Today, I finished paying off the 400 dollars that I have owed to the federal government for over a year. I do feel pretty relieved. But with that relief comes the revival of the memory.
I returned to Yellowstone a few times after I left it. Partly because of the great people and partly for the beauty that it has to offer (the boiling river, the hoodoos, ect,). Late July, my sister convinced me to return to the park to hike a portion of what is known as the Howard Eaton Trail. Two of her good friends had train rode into town for adventure. We were about to have one.
We got there later than expected. When we got our bikes, a storm blew in and it hailed on us the entire bike ride to the mouth of the trail. Because of the late start and crappy weather, we decided to make camp just a couple miles in. May I now mention that the entire time we are on this trail we have no back country permits, are carrying a small dog about the size of a rat, and are dirty travelling people.
The Trail begins in alternates between rolling green pasture and heavy pine groves. When the river begins the land morphs into jutting hills with deep denslly wooded forest to the North and the river in a valley to the south shimmering in the sun light. We are hiking West. A couple of miles past the river is the road shimmering with siny cars rather than rapids. This road, and the people who drive those shiny cars become an integral part of the story. The terrain pretty much stays like this, covered in buffalo wallows and trails until the start of Canyon.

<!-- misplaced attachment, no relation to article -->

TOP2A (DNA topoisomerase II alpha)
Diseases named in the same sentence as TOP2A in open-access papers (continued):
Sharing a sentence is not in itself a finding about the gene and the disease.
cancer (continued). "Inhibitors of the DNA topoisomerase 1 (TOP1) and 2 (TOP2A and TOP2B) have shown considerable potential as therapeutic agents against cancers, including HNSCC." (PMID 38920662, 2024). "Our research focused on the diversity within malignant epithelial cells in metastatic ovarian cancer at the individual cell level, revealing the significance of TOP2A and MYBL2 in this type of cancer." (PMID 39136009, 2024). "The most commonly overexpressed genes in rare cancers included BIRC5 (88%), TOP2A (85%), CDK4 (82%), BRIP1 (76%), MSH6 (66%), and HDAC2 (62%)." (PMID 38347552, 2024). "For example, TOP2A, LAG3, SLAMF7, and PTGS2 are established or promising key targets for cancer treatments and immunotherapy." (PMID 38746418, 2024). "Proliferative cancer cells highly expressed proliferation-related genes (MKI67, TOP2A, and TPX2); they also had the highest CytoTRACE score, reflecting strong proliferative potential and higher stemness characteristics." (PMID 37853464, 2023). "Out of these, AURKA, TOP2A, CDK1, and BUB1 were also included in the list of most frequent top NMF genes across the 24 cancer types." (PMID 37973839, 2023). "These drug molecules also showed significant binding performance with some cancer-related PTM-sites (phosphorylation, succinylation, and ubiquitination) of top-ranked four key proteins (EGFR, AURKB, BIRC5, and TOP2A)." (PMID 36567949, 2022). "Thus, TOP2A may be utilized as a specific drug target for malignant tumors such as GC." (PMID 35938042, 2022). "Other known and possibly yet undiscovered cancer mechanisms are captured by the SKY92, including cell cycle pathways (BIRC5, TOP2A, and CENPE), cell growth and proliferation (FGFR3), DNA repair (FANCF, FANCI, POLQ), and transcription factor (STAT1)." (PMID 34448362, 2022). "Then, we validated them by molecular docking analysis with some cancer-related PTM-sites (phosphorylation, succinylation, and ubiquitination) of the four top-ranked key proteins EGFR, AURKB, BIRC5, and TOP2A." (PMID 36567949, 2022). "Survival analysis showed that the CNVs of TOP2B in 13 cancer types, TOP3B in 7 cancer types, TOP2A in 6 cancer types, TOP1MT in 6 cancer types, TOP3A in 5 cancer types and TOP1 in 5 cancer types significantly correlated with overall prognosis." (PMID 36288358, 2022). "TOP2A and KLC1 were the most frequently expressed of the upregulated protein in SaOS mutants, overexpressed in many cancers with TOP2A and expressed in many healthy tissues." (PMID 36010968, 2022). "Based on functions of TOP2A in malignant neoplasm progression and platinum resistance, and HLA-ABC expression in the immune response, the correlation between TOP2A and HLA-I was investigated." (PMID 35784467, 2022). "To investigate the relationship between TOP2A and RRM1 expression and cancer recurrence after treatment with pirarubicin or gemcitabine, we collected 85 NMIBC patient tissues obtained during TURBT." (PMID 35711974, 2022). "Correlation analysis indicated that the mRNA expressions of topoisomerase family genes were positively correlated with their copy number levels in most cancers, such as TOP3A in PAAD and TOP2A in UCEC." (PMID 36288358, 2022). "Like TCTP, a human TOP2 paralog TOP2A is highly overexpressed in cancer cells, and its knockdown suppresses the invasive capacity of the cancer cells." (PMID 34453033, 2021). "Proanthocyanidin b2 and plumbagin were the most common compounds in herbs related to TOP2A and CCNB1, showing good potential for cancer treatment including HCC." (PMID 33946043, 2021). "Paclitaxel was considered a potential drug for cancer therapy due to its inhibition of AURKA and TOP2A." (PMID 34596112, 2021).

The first night we hear howls in the distance as we eat our dinner a quarter mile from our tentsite. We fall asleep to their calls, a shot of whisky in our bellies to keep off the chill.
In the morning the little dog, El Caption proves his worth, growling a couple of minutes before a massive buffalo wanders up as we’re breaking camp. Put on the alert we are able to sidle off just as the bull starts snorting, realizing he’s not alone. Little known fact, buffalo have terrible eyesite. They rely a lot on sense of smell and hearing.
The next day is the big one, we have the remaining 14 miles to go. There is a storm coming in and we spend the whole day hiking ahead of it and then getting caught in it when we break. We have to start using iodine tablets for water from the river because we had only planned to be out for one day. We are continuously getting turned around on buffalo trails and since its mating season, we have to skirt large herds of them who bellow when the breeze blows our scent. We almost walk into trouble with them several times along the trail, saved only by their strong scent as the males roll in their own urine to smell desireable to females.
As the terrain changes into more of a canyon, we begin to see large prints on the trails in the dirt, and I notice piles of bear scat. Lots of bear scat. We have the brunt of the trail behind us when we see the sign, it shows a map of the area. The trail behind us is clear. But all before us is shaded black. In Sharpie on the sign it says, “TURN BACK NOW!!” Two exclamation points, all caps. Just like that. We’d been nervous before. Now we were scared. Its either turn back and camp where we saw signs of bear, or keep going and hope we hike out before dusk. We choose the evil we don’t know. Morale is low, but we press on.